Written by Nikos Vaggalis
Wednesday, 07 June 2023

Need we say more? Python for Artificial Intelligence is a match made in heaven. This free and self-paced course materializes this relationship.

CS50's Introduction to Artificial Intelligence with Python is the latest addition to the line up of Harvard University courses that build on CS50x, the online version of David Malan's highly acclaimed CS50 class aimed at teaching Computer Science to beginners.

Using Python, it explores

the concepts and algorithms at the foundation of modern artificial intelligence, diving into the ideas that give rise to technologies like game-playing engines, handwriting recognition, and machine translation.

In other words, it teaches subjects like search algorithms, classification, optimization and reinforcement learning.

While self-paced, the estimated time of completion is 7 weeks, if dedicating 10–30 hours per week. These 7 weeks are divided into:

0. Search
This chapter kicks off the class by tackling the so called Search Problem, for instance how to find your way through a maze.
Practical example of the notion is how Google Maps is able to figure out what is the best way for you to get from point A to point B, even weighting the traffic in. This is solved through the concept of the Search Algorithms which this chapter looks into.

1. Knowledge
This chapter explores the ability to take knowledge and reason based on that knowledge, and apply those ideas to artificial intelligence.

Practically, this means that in this chapter knowledge-based agents are going to build.That is, agents that are able to reason and act by representing knowledge internally.

2. Uncertainty
Oftentimes there's going to be some amount of uncertainty in the information that our AIs or our computers are dealing with where it might believe something with some probability.

This chapter then introduces the idea of probability theory, the mathematical foundations underpinning it and how to use it in order to program an AI that is able to use information about probability to draw inferences.

3. Optimization
This chapter tackles the "optimization problems" where optimization is really all about choosing the best option from a set of possible options. For instance when playing a game to create an AI that chooses the best move out of a set of possible moves.

4. Learning
This chapter goes through supervised learning, where you have labeled input and output pairs, as well as reinforcement learning, where an agent learns from rewards or punishments that it receives. It also briefly touches the third major category of machine learning, unsupervised learning.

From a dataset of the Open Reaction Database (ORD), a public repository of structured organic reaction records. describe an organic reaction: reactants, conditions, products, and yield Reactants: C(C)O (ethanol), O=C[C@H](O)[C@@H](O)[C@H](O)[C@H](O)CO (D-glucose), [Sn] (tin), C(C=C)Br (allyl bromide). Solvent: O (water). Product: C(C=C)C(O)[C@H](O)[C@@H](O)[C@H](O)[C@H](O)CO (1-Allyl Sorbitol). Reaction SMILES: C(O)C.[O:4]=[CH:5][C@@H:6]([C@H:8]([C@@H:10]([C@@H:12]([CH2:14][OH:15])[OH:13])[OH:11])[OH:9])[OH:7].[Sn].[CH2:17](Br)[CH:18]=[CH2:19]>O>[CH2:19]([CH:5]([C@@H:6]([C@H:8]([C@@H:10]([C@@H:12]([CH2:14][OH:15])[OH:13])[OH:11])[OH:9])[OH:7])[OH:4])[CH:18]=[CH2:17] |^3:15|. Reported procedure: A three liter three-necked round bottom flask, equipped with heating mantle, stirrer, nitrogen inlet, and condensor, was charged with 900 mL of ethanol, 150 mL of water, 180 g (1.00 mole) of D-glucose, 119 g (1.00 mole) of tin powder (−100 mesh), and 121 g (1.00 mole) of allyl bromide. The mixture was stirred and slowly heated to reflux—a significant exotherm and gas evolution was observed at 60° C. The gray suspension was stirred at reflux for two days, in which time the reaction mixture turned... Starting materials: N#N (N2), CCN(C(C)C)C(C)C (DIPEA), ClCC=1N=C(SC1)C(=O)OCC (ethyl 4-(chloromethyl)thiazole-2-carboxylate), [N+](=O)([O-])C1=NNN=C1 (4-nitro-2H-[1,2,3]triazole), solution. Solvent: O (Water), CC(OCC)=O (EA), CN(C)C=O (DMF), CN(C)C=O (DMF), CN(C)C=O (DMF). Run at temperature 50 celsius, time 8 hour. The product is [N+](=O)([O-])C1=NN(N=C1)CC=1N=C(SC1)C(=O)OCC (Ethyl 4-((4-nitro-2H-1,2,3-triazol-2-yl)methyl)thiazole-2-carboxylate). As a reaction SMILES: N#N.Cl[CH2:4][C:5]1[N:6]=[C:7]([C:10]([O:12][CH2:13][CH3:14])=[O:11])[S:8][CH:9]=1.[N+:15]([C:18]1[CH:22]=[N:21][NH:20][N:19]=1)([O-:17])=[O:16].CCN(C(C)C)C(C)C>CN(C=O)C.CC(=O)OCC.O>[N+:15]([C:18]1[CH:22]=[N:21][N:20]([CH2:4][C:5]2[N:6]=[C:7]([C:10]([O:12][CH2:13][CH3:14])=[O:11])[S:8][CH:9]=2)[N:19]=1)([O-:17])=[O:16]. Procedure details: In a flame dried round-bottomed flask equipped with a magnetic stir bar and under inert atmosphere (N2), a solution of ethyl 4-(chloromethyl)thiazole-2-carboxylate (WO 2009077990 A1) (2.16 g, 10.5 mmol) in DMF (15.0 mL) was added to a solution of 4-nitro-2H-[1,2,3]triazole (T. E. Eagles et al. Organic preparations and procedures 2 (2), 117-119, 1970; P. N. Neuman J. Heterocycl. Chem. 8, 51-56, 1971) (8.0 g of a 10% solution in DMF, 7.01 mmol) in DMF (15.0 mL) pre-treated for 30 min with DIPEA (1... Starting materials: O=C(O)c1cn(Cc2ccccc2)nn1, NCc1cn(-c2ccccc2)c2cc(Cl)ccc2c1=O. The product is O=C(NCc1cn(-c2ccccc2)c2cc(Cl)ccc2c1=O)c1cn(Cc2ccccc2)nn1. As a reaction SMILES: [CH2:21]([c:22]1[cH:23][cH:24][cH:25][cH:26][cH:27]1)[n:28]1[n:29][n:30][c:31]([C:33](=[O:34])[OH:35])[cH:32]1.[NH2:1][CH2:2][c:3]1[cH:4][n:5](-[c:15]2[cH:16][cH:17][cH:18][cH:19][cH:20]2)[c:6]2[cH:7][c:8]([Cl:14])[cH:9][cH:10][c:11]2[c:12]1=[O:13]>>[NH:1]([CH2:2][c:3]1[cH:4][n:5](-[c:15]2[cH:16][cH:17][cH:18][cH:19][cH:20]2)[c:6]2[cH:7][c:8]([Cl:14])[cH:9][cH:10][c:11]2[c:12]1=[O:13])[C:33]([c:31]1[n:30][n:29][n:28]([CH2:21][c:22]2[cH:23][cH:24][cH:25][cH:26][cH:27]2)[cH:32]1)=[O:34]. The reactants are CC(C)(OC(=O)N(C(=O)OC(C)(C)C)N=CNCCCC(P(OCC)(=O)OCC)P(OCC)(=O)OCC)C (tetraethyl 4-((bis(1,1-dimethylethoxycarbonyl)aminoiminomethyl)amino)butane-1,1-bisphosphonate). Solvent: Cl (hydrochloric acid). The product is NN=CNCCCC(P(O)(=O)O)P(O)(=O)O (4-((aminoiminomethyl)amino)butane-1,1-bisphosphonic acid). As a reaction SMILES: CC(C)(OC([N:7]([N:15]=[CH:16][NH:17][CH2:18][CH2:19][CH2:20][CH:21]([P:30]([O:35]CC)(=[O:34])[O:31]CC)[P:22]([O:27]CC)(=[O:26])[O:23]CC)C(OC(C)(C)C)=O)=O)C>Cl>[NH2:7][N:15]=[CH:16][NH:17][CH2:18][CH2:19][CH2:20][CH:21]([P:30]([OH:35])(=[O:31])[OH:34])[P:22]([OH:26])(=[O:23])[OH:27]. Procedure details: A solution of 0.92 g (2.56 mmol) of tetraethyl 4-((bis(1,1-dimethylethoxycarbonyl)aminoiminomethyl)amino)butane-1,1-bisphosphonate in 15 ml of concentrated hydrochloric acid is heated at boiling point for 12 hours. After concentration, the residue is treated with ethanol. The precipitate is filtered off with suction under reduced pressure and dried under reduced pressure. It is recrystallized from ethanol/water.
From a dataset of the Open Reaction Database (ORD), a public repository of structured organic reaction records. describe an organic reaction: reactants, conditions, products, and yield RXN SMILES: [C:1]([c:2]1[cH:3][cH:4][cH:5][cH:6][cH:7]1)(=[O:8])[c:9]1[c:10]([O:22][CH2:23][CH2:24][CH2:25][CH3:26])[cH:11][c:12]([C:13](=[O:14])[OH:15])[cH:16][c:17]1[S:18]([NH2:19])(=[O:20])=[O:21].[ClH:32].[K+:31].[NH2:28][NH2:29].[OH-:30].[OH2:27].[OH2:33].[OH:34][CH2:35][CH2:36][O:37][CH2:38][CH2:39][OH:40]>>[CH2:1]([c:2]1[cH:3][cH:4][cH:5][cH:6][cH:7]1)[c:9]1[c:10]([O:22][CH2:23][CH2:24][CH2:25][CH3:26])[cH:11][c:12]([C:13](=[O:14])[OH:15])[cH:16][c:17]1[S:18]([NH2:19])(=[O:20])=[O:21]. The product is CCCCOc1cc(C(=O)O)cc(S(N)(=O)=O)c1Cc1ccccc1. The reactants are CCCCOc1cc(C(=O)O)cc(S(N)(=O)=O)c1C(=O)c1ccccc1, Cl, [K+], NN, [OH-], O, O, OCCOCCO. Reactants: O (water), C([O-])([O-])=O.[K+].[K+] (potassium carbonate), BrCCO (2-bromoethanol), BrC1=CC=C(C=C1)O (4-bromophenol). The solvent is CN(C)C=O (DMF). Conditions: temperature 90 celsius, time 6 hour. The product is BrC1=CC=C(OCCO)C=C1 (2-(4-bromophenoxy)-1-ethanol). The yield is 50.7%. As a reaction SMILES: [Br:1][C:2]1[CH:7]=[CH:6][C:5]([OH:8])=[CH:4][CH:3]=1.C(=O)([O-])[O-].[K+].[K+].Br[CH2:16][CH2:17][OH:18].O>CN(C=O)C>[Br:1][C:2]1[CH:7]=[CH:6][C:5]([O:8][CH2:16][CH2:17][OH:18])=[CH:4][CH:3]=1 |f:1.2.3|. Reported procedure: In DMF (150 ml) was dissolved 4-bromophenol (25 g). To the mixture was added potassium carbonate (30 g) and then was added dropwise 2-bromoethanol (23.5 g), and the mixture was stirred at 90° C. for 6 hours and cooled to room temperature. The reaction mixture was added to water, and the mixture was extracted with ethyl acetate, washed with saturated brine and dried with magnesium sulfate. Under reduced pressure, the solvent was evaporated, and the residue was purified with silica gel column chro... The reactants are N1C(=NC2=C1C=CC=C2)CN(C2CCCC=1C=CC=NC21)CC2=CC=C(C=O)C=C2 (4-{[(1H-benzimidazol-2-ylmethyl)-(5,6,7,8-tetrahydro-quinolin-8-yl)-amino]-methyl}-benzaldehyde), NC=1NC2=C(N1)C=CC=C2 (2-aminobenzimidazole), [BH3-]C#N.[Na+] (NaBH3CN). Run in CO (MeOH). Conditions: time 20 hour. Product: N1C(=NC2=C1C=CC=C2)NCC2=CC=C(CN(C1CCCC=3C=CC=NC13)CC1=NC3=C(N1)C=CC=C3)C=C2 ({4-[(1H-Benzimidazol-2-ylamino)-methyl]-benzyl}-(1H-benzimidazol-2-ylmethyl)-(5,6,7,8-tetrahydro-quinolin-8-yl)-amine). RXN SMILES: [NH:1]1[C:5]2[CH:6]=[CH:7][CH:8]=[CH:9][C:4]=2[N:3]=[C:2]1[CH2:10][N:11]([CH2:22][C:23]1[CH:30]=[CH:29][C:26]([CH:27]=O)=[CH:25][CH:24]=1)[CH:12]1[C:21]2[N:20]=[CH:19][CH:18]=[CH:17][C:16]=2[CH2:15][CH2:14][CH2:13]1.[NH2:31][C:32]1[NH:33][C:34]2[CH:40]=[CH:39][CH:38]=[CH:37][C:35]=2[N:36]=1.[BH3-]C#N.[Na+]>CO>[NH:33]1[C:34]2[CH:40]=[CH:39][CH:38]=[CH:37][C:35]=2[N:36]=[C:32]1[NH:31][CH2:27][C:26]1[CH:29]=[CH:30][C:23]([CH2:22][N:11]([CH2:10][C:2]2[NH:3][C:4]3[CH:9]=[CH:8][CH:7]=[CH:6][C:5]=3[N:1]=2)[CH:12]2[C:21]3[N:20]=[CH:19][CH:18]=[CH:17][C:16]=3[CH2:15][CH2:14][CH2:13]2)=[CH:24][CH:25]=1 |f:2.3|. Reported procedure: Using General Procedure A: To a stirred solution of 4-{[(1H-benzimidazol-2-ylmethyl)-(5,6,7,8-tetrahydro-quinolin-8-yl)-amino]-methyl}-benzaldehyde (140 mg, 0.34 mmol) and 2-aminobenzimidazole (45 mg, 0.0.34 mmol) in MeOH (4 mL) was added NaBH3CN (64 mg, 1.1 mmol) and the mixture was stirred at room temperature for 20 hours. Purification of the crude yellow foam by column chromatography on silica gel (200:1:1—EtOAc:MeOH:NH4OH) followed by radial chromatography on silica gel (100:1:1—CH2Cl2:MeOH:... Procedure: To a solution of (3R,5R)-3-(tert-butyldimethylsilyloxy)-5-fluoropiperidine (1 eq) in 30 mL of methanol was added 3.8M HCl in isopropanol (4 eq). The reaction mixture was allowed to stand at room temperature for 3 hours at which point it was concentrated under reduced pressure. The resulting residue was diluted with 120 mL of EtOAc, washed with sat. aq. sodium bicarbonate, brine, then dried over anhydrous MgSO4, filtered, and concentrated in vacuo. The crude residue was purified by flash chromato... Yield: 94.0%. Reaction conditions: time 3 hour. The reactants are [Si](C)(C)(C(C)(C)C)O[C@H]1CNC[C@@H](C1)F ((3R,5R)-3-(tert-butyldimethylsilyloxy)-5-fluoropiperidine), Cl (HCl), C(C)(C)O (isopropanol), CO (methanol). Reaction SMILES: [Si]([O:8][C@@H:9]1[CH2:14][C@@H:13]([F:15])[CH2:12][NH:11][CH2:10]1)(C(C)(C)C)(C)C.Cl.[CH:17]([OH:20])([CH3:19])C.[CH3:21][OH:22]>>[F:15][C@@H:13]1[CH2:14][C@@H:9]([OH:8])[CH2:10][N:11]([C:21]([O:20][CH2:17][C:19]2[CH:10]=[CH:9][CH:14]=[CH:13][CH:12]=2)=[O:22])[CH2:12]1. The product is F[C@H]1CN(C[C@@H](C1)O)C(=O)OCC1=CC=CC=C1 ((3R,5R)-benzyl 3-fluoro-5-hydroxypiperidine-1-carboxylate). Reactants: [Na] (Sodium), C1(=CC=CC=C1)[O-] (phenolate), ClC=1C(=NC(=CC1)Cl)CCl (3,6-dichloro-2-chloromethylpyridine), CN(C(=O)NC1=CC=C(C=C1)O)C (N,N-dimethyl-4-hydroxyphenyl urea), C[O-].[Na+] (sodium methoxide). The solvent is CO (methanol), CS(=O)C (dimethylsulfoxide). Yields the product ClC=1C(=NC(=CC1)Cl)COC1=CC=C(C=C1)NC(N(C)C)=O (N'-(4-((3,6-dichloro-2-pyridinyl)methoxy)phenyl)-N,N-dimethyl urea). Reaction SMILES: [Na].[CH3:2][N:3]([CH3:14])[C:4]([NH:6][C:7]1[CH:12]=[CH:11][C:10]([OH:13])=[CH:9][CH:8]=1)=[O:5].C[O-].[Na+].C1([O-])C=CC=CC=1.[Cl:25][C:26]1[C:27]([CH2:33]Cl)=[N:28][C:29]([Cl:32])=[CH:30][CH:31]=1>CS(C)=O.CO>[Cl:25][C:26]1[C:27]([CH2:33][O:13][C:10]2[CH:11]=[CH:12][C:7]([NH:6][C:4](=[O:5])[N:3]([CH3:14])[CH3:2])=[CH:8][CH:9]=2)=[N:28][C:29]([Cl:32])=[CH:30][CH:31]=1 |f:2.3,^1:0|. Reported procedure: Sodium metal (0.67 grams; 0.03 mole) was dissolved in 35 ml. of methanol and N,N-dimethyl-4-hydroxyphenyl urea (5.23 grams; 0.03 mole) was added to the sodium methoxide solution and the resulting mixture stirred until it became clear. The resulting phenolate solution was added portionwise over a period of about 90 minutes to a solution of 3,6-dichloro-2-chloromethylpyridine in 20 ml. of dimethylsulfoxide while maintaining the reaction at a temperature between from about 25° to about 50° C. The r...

5. Neural Networks
Really it can't be simpler than that. It defines a neural network in simple terms as some mathematical function that is mapping certain inputs to particular outputs, based on the structure of the network. The rest of the chapter looks at how to create them.

6. Language
So far we interacted with AI by learning to speak the language of AI. this chapter is the opposite; AI understanding our language, the human language, to get some sort of meaning out of it.

(There's also another quality class on NLP by Stanford, covered in our review Take Stanford's Natural Language Processing with Deep Learning For Free.)

The approach taken in all of the chapters is pretty approachable. It lays out the concepts comprehensibly avoiding to throw dedicated terminology around without taking care of explaining it. After managing to deliver a good grasp of the underlying theory, to further solidify it, each chapter features examples and projects in Python.

• Chapter 0 and 1 do not require any special Python libraries.

• Chapter 2 requires Pomegranate, a PyTorch implementation of probabilistic models.

• Chapter 3 requires scipy. optimize, a library that provides functions for minimizing (or maximizing) objective functions, possibly subject to constraints.

• Chapter 4 requires scikit-learn.

• Chapter5 requires numpy, tensorflow, scikit-learn and pygame. Understandably since it tackles the involved subject of Neural Networks.

• Finally Chapter 6, requires Markovify, which is a simple and extensible Markov chain generator, and NLTK for building Python programs to work with human language data.

Python 3.10 is required, while students should have at least one year experience with the language. The course also lists
as a pre-requisite having completed CS50’s Introduction to Computer Science, but I think this might only be necessary if you are a complete beginner in CS generally and just starting out. If however you are already a developer and have some Python experience then there would be no issues.

In any case, if you want to find out more this CS class make sure to check our review Computer Science For Beginners With Harvard's CS50x.

As a format, the course is offered independently on Harvard's official site or can be taken through the edX platform, either for free or paid-for if you want a verified certificate on successful completion of the course. On edX is is also offered as part of Computer Science for Artificial Intelligence Professional Certificate which bundles it with CS50's Introduction to Computer Science, a 12-week course that is completed first, at a cost of \$400.

Of course all resources, such as the videos of the lectures, the source code, the slides and even the video transcripts are available in any versions of the class you choose to enroll in.

All in all, this is a very satisfying course. It manages to blend theory and practice excellently and exposes the student to Python's data science environment that the language is so famous of. Totally recommended.

CS50's Introduction to Artificial Intelligence with Python - EdX

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